Rounding out the first sitting week for 2022, Thursday began with a joint sitting with the Legislative Assembly, where a new member of the Legislative Council was elected. The House then went on debate a disallowance motion concerning floodplain harvesting, discuss school performance measures as a matter of public importance, and pass two bills. Read on for the details…


Regular proceedings were paused early in the day for a joint sitting of the Legislative Council and the Legislative Assembly. The sitting was convened to fill the seat in the Upper House left vacant on the resignation of the Hon Trevor Khan. The joint sitting elected Mr Scott Barrett of the Nationals as the newest member of the Council.

In the below photos of the joint sitting, which took place in the Upper House chamber, Mr Barrett can be seen sitting with his partner, Maryanne Hawthorn, in the gallery to left of President Matthew Mason-Cox and the Speaker of the Legislative Assembly, the Honourable Jonathan O’Dea.


On Thursday morning, the House also debated a motion to disallow the Water Management (General) Amendment Regulation 2021. The regulation amends the Water Management (General) Regulation 2018 in relation to floodplain harvesting, by providing for licences for landholders to access floodplain harvesting and carving out exemptions from requirements of the Water Management Act 2000.

Mr Field (Independent), the mover of the motion, noted that the House had already disallowed similar regulations on two separate occasions and argued that the current regulation did not address previous concerns raised by members or other stakeholders. Ms Faehrmann (Greens), who had given notice of an identical disallowance motion, agreed the regulation did not address stakeholder concerns and that this was supported by evidence given to a select committee on floodplain harvesting last year. Ms Jackson (Labor) also spoke in favour of the disallowance while Mr Farraway (Nationals) argued licensing of floodplain harvesting is necessary to measure water take and the regulation should therefore remain in force. You can read the full debate in Hansard.

The House agreed to disallow the regulation on division, 18 ayes to 15 noes.


‘Matter of public importance’ debates allow members to discuss the merits of a particular issue, without the House having to vote on the matter at the end of the debate. Indeed, the only vote related to matters of public importance is whether the debate itself should proceed in the first instance.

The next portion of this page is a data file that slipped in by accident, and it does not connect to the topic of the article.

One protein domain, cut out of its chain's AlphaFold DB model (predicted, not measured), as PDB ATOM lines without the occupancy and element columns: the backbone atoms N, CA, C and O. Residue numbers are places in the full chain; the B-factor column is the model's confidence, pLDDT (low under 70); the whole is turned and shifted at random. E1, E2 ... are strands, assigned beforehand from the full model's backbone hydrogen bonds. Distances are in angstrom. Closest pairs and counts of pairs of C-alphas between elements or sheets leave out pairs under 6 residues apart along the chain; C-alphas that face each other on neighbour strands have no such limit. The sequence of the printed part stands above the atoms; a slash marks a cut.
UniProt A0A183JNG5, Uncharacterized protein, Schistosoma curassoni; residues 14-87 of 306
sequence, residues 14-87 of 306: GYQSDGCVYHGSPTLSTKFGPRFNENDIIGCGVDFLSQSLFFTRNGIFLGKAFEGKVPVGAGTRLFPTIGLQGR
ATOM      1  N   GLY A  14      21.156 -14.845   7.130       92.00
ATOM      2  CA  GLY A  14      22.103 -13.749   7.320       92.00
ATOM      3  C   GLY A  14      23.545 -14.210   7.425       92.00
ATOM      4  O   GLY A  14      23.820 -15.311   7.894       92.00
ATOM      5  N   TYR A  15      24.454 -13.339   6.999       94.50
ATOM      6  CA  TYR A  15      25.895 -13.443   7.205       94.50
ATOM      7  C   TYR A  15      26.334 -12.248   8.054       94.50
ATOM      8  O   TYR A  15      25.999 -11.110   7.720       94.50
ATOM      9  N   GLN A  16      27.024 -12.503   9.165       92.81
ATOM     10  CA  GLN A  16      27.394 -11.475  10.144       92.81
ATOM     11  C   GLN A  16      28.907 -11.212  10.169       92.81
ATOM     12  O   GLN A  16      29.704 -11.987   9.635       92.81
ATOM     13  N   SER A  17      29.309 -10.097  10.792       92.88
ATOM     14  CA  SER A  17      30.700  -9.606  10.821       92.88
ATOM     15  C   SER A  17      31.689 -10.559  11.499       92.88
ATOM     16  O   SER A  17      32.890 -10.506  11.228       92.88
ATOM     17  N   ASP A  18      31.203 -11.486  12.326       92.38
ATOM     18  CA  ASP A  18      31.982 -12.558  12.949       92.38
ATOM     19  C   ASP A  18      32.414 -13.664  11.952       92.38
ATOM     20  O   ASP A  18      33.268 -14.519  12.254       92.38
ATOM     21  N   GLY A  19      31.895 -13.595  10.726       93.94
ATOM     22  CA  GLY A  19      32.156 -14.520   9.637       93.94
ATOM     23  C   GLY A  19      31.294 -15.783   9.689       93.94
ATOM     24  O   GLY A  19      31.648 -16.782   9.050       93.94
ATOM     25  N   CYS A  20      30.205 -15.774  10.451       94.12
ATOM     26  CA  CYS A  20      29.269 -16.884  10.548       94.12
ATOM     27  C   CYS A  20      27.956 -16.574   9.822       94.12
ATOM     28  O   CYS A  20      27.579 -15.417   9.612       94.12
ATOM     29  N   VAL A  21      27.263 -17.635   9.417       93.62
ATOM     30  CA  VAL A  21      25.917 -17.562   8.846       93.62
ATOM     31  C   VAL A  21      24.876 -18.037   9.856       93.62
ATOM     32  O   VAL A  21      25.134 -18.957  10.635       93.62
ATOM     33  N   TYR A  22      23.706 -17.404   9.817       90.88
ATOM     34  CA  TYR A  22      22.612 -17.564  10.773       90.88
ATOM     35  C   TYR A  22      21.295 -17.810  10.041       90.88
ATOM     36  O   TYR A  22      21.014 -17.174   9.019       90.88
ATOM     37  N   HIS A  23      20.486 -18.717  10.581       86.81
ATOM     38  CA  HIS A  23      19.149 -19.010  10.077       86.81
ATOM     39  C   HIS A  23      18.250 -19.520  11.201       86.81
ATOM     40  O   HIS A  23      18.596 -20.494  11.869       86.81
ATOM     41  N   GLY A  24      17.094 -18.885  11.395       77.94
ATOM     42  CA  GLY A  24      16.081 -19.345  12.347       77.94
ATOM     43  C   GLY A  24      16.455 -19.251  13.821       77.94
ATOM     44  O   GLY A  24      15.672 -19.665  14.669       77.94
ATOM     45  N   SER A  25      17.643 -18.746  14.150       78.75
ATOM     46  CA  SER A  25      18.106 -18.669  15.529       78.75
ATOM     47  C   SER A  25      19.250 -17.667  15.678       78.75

Mr Latham (Pauline Hanson’s One Nation) proposed a debate on “the government’s failure to implement a consistent, rigorous and enforceable set of performance measures in NSW government schools” as a matter of public importance. The motion that debate on the issue proceed was agreed to on division (19 ayes to 17 noes), with Mr Latham and members from the Government, Opposition and Shooters, Fishers and Farmers contributing to the debate. With no requirement for a vote, on the debate concluding the motion lapsed. Find the full discussion in the Hansard record here.


The Environment Legislation Amendment Bill 2021 updates a number of longstanding environmental laws, including the Protection of the Environment Operations Act 1997, the Contaminated Land Management Act 1997, the Pesticides Act 1999, the Radiation Control Act 1990 and the Protection of the Environment Administration Act 1992. In his second reading speech, Mr Franklin (Nationals) explained that environmental protection laws need to be updated to address evolving criminal behaviours and new environmental issues, as well as to ensure penalties and enforcement powers are strong enough to prevent and address environmental crimes. Read the full second reading speech in Hansard.

A number of members from across the chamber spoke to the bill in the second reading debate. Most members who spoke expressed broad support for strengthening environmental protections and the powers of the Environment Protection Authority, though Mr Borsak (Shooters, Fishers and Farmers), raised concerns about lack of consultation and the potential impact of the bill. The second reading was agreed to on the voices.

In committee of the whole, Ms Hurst (Animal Justice Party) moved five amendments which were negatived on the voices and Mr Borsak moved 12 amendments which were negatived on division. The House agreed to the third reading of the bill and it was returned to the Assembly without amendment.


Introduced in October last year, the Public Interest Disclosures Bill 2021 establishes a new Act to provide protections for people making public interest disclosures of serious wrongdoing in the NSW public sector. Details can be found in our earlier blog here.

On Thursday, the Opposition and The Greens contributed to the second reading debate. With the second reading agreed to on the voices, the House resolved into committee of the whole to consider amendments. These were:

  • Four Government amendments, moved by Minister Maclaren-Jones (all agreed to on the voices)
  • Three Opposition amendments, moved by Mr Graham (all agreed to on the voices).

Following the committee stage, the bill as amended was read a third time and returned to the Legislative Assembly for concurrence with the amendments. You can find the full second reading debate and committee-of-the-whole proceedings in the day’s Hansard record.

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